Evelyn Couch is a character in the film “Fried Green Tomatoes”. She is blind to the beauty of life, until she meets Ninny Threadgoode, an 80-year-old with a child’s heart. Ninny teaches Evelyn to look beyond life’s outer ugliness to its inner beauty. She tells her the story of Idgia Threadgoode, a young woman who looked beyond the outer prejudices of the Deep South and saw inner visions of exciting new possibilities. That story, especially, helped Evelyn to see herself and life around her in a whole new way.
"One Girl at the Boys Party" is a poem that's used as a mathematical comparison throughout the poem. The poem is seen from the mother perspective after dropping off her daughter to an all boys swimming party and she contrasts her height to the boys, “They tower and / bristle, she stands there smooth and sleek” ( “Olds” 2-3 ). I feel like this is to illustrate how the opposite sex are complicated as math problems.
The new world time people are more focused on people's physical appearance, this tells how silko's appearance started to matter to her. The essay Yellow Woman and the Beauty of the Spirit by Silko is written in the first person, and it is reflective. Silko uses her exposition structure that makes her experiences clear convincing and engaging to the reader, making the story more comprehensible to the reader and visualize it in their
She says that “Here also I began to wake in earnest, and shed superstition, and plan my days” (66). Throughout An American Childhood Dillard often places books with the metaphor of either waking up or time. Here Dillard discusses that after she read her books, she was awakened and started to once again become more realistic and logical about what the world is really like and what it realistically has to offer veresus her old romantic childhood ways of thinking. Annie’s brain had been awakened by books, and that changed her childhood and life forever. Dillard connects time and waking up in the quote that reads “Who turned on the lights?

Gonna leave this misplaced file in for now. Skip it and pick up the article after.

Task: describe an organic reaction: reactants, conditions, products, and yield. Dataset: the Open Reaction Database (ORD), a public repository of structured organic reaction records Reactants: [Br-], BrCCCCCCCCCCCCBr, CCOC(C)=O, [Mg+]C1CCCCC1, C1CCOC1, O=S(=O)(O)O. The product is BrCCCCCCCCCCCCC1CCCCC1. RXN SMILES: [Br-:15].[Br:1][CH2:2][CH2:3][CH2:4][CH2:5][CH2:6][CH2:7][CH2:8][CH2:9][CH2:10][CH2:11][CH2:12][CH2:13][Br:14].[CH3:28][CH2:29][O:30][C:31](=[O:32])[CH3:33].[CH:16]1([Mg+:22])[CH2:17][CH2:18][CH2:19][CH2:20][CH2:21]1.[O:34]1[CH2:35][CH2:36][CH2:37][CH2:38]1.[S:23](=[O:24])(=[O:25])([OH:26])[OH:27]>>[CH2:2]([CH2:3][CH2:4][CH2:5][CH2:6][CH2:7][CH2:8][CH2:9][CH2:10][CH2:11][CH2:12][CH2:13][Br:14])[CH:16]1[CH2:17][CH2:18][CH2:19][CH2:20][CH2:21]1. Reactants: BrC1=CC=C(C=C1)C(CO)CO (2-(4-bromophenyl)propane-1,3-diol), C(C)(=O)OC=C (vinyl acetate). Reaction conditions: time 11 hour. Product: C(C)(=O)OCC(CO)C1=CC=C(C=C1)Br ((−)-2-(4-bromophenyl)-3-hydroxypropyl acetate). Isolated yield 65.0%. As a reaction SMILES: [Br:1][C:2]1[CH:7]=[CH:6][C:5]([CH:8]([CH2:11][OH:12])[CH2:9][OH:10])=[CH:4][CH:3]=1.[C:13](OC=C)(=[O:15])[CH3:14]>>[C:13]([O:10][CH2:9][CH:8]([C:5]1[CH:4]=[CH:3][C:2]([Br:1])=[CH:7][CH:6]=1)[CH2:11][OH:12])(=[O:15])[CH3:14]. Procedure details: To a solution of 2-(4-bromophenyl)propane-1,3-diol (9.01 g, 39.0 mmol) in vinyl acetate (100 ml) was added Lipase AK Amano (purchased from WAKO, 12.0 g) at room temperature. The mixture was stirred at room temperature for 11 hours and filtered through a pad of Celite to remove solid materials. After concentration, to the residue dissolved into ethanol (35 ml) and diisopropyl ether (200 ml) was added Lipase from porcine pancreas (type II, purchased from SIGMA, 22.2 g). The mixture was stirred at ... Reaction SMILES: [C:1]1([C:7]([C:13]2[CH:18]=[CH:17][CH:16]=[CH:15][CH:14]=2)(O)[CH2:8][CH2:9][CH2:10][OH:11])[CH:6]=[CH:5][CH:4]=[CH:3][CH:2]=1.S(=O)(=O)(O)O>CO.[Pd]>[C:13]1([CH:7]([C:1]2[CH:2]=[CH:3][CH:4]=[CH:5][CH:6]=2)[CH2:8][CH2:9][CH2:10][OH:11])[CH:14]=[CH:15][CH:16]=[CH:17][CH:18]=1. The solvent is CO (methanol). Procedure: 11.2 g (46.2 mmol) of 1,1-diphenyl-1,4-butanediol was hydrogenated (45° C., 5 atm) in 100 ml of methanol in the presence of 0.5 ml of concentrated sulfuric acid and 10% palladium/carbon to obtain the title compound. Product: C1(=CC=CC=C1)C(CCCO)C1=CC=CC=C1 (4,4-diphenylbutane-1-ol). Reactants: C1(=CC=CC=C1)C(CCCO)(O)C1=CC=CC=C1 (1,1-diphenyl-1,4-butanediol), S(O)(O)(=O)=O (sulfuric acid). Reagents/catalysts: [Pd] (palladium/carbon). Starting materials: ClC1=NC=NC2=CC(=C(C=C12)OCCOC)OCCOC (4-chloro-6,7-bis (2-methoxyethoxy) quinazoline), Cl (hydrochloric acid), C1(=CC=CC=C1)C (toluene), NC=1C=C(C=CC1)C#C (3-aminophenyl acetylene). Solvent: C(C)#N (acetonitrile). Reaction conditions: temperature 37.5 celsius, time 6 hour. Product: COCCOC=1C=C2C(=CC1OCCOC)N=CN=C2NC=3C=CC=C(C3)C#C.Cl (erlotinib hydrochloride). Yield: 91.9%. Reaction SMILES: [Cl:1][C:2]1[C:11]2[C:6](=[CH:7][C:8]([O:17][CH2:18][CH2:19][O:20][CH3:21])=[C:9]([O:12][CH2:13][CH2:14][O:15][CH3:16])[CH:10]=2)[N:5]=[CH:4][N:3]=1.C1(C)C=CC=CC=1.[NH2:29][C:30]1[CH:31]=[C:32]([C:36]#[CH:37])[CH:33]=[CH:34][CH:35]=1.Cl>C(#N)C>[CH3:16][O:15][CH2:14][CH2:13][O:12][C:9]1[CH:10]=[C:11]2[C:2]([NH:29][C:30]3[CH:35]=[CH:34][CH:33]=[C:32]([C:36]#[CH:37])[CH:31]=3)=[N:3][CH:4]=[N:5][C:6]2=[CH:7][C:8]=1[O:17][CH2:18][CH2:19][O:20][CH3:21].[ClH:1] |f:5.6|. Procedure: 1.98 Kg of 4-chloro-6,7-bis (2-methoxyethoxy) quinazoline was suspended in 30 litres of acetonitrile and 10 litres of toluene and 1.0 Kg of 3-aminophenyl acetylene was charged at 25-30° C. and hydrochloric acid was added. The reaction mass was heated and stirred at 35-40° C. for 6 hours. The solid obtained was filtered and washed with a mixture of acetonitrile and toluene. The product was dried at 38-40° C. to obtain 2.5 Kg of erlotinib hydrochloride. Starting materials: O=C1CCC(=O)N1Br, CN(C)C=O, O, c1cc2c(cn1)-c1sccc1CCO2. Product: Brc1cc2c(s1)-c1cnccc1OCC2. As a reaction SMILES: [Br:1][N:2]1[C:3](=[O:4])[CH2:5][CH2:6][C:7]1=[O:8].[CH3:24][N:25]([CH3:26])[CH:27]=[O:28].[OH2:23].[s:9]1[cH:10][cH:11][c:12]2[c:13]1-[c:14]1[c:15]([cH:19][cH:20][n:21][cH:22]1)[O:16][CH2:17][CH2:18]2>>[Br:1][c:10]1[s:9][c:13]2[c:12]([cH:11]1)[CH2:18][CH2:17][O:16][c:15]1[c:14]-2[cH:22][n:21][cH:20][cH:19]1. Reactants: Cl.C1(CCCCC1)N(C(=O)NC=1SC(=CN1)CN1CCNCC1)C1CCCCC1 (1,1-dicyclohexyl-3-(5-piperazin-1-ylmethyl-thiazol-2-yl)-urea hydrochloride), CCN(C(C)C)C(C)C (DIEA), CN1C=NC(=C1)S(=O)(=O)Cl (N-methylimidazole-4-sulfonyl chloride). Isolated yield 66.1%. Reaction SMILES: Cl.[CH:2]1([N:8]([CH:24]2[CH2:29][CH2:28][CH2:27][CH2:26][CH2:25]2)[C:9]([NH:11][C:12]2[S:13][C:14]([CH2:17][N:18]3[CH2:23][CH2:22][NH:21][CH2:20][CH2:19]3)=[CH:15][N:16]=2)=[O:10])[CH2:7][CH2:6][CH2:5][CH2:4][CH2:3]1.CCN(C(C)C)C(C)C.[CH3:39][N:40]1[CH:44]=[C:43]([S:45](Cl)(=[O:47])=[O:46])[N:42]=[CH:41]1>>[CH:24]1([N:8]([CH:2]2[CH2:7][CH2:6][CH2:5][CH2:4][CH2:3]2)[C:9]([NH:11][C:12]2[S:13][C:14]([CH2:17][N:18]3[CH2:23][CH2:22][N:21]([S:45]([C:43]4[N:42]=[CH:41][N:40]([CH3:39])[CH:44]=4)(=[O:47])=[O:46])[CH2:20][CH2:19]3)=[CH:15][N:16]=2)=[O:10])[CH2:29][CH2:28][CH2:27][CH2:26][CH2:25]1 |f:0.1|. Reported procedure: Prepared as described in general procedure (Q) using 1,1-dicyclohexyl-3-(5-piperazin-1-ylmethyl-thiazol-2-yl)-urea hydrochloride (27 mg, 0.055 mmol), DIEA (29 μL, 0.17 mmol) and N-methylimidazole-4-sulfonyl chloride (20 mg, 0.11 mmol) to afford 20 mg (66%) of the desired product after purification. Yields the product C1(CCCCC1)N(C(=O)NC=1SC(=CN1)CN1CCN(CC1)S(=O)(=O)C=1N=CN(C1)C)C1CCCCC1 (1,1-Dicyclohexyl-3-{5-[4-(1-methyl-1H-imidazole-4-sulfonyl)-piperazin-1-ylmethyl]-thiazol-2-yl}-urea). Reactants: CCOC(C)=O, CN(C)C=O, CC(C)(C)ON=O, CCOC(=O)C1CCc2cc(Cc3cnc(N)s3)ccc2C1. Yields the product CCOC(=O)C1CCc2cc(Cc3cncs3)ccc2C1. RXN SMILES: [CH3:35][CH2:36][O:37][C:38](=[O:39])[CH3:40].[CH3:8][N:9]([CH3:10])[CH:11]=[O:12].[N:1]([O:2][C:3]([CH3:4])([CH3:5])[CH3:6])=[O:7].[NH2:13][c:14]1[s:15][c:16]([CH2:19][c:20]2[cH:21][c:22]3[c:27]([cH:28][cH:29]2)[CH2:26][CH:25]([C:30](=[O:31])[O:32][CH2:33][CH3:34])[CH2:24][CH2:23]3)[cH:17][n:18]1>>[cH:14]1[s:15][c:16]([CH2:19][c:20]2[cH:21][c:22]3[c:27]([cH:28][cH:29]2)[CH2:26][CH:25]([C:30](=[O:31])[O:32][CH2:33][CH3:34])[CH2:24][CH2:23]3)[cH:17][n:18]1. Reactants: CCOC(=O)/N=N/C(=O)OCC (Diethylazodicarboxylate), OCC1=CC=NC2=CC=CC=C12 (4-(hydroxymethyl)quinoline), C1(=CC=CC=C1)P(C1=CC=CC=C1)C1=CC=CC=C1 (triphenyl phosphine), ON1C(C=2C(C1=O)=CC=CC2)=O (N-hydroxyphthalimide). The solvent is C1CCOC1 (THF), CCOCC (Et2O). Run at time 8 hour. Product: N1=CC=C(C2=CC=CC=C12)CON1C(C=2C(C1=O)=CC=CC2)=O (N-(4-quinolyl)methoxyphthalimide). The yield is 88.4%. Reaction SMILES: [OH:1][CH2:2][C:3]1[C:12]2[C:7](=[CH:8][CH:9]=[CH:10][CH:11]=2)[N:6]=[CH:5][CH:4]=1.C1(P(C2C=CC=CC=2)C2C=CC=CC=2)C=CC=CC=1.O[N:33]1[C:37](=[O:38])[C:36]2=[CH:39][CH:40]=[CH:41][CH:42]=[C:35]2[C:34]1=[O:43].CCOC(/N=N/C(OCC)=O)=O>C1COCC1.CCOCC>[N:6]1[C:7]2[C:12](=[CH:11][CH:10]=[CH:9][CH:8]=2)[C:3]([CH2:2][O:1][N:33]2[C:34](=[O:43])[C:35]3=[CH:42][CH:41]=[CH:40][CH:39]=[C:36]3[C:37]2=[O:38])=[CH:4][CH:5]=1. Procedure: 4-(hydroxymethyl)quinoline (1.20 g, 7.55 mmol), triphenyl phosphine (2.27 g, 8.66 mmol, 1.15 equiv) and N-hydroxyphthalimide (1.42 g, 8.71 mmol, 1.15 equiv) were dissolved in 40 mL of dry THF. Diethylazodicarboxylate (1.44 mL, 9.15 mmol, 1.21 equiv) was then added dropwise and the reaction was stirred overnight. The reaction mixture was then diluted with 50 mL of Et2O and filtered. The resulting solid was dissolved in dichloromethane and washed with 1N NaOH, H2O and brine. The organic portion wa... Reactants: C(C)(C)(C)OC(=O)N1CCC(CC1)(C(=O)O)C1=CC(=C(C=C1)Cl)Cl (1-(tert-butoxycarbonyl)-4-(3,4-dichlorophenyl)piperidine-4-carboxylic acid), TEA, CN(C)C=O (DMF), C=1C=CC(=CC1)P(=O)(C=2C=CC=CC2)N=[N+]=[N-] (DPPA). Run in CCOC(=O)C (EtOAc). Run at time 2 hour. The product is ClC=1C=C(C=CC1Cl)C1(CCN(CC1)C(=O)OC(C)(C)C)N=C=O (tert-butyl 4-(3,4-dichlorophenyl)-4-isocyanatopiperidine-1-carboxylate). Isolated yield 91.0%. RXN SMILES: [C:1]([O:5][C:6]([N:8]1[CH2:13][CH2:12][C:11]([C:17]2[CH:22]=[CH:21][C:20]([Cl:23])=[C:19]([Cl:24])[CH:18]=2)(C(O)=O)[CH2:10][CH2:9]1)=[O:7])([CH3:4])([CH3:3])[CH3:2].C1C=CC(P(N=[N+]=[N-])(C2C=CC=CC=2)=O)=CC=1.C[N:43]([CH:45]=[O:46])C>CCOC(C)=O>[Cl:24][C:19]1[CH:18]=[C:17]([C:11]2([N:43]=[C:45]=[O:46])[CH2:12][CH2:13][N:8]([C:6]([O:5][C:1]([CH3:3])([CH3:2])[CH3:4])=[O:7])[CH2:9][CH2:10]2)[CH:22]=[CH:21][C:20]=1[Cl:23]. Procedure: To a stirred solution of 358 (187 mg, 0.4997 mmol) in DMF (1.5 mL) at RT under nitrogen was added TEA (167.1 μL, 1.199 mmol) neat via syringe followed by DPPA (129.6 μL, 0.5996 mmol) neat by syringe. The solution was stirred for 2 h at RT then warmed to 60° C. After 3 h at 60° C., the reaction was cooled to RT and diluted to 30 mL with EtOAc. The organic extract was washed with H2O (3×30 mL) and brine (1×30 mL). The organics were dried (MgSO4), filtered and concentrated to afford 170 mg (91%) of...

Speak, a novel written by Laurie Halse Anderson, is a memorable story about a girl who overcomes a horrific experience, rape, and with it, injustice. Melinda, the main protagonist, has an emotional journey, and with the help of her art teacher, Mr. Freeman, survives through this excursion. As Mr. Freeman says, “‘Welcome to the journey’” (12). Mr. Freeman assists Melinda, by constantly questioning her emotional being, turning an art project into a pool of her feelings, and forcing Melinda to see the light in her heart. With Mr. Freeman lifting her emotional baggage, Melinda can finally be free and with that, experience happiness once again.
Albo continues by recounting her satisfying car ride home while snacking on a bag of pistachios. Albo writes: “We drove home too busy to / talk, caught in the rhythm of crack shell nut...” While a significant amount of Albo’s poems narrate events from her childhood, she also writes about experiences with her daughters. In “Little Kids, Little Problems,” Albo shares a narrative of when her daughter was an infant: When she was an infant, her colicky wailing would cease once she was tucked under my arm in body-warmed sheets.
Tea Cake steals some money from Janie and spends it on gambling. He then beats Janie to assert his dominance and then spends time with a girl named Nunkie. A woman named Mrs. Turner tests Janie’s marriage with the offer to marry her light-skinned brother. Janie does not fall for it, knowing her relationship with Tea Cake is special and based upon mutual respect. Despite the bad parts of their relationship, Janie and Tea Cake still have a lot of fun in the muck, inviting people to their house for many parties.